I have a long string with boolean logic like

("Mercedes Benz" or "Audi" not "Volkswagen" not "truck") but much longer and more complex (with several parenthesis etc.)

I wonder how I can make this string more readable for me and others, I think indenting and coloring could help.

Is there a way to format this string automatically with emacs to make reading it easier?

Example string (which does not necessarily makes sense logically!)

("Mercedes Benz" or (Benz not Carl not Carl* not female ) or "Daimler Chrysler" or "Daimler corporation" or daimler or chrysler or amg or car or automobile or automotive or "automo* manufactur*" )


  • and
  • or
  • not
  • nor
  • xor

Text strings

  • like that: "Daimler Chrysler"
  • or just words like daimler Benz etc.


  • *
  • I'm not sure what you're asking. Syntax highlighting is available but depends on the language. What language are you using? Elisp? – SlowLearner Jul 11 '13 at 9:49
  • not really. It is a search term like used for a search engine (similar to google) to filter interesting content. It looks very similar to elisp, so maybe a syntax highlighting and formatting (with line breaks and indentation) for elisp could help. Unfortunately, I can not paste the real example here. – MostlyHarmless Jul 11 '13 at 11:19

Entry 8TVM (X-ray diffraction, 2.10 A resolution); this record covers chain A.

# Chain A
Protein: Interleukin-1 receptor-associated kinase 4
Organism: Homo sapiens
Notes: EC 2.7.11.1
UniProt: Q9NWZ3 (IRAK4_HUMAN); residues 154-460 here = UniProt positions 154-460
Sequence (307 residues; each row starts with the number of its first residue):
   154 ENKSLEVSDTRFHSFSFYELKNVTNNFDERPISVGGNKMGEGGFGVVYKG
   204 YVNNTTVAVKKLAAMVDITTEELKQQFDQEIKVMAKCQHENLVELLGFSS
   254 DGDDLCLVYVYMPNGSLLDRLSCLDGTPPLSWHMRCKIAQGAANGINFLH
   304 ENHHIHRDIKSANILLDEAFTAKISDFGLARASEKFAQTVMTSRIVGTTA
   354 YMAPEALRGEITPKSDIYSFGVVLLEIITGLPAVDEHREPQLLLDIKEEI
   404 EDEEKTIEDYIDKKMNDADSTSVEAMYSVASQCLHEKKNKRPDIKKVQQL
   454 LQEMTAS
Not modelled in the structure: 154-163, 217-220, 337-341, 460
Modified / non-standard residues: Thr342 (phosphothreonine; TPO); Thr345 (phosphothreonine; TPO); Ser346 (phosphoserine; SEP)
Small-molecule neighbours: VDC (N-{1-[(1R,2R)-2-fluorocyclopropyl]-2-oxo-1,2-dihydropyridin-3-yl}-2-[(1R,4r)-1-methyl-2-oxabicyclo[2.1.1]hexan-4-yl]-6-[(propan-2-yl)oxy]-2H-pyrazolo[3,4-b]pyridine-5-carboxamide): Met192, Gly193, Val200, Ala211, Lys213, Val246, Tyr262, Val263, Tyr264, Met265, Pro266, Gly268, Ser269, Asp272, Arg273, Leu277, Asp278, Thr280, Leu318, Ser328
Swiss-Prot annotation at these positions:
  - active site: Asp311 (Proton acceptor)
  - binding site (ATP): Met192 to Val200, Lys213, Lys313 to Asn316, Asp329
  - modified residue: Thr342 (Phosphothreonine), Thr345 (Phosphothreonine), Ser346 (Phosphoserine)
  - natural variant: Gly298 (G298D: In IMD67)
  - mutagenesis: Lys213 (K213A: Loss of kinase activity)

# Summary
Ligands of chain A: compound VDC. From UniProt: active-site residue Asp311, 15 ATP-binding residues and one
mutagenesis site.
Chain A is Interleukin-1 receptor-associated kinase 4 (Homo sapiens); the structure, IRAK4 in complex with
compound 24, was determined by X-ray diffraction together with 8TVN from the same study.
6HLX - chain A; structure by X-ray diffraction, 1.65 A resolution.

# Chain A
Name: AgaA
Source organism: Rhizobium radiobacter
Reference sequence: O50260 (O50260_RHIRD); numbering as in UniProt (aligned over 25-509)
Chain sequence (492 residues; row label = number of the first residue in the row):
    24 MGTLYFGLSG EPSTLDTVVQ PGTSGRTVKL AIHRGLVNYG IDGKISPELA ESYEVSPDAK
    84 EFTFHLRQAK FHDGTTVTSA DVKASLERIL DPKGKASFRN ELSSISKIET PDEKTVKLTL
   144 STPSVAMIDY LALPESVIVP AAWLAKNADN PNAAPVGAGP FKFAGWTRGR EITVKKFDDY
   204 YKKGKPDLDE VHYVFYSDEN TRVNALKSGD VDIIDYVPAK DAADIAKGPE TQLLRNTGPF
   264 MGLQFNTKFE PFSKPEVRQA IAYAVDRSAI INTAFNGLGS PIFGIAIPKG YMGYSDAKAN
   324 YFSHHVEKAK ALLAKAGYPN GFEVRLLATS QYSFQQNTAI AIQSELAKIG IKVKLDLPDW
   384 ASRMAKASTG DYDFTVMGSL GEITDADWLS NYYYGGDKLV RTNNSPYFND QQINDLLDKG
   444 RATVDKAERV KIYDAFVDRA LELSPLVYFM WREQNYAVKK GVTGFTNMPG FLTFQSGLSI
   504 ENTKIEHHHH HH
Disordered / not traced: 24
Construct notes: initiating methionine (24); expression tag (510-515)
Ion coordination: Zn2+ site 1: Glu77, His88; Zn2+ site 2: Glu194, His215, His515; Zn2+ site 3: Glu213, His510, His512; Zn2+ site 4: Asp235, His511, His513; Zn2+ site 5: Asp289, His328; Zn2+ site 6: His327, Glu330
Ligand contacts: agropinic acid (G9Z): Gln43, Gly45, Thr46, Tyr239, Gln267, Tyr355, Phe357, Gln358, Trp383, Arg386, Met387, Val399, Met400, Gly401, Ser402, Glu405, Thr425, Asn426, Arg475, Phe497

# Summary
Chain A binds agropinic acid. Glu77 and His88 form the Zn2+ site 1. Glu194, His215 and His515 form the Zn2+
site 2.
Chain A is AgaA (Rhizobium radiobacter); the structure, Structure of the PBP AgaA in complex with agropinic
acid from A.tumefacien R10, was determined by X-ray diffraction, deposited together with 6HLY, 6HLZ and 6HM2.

Defining font-locking can be tricky. You would need to post an example of the syntax you want highlighted, even if a pseudo-example. Keep in mind too that if you want to highlight keywords such as or and and then, because these can often be part of larger terms, you will need a regular expression that can distinguish these when they are being used as keywords. E.g., is whitespace enough to distinguish them in your context?

In sum, give an example --- we cannot guess the syntax you are trying to work with.

  • thanks for your help! I've added a longer example string which should cover all general syntax – MostlyHarmless Jan 29 '14 at 9:26

Your Answer

By clicking “Post Your Answer”, you agree to our terms of service, privacy policy and cookie policy

Not the answer you're looking for? Browse other questions tagged or ask your own question.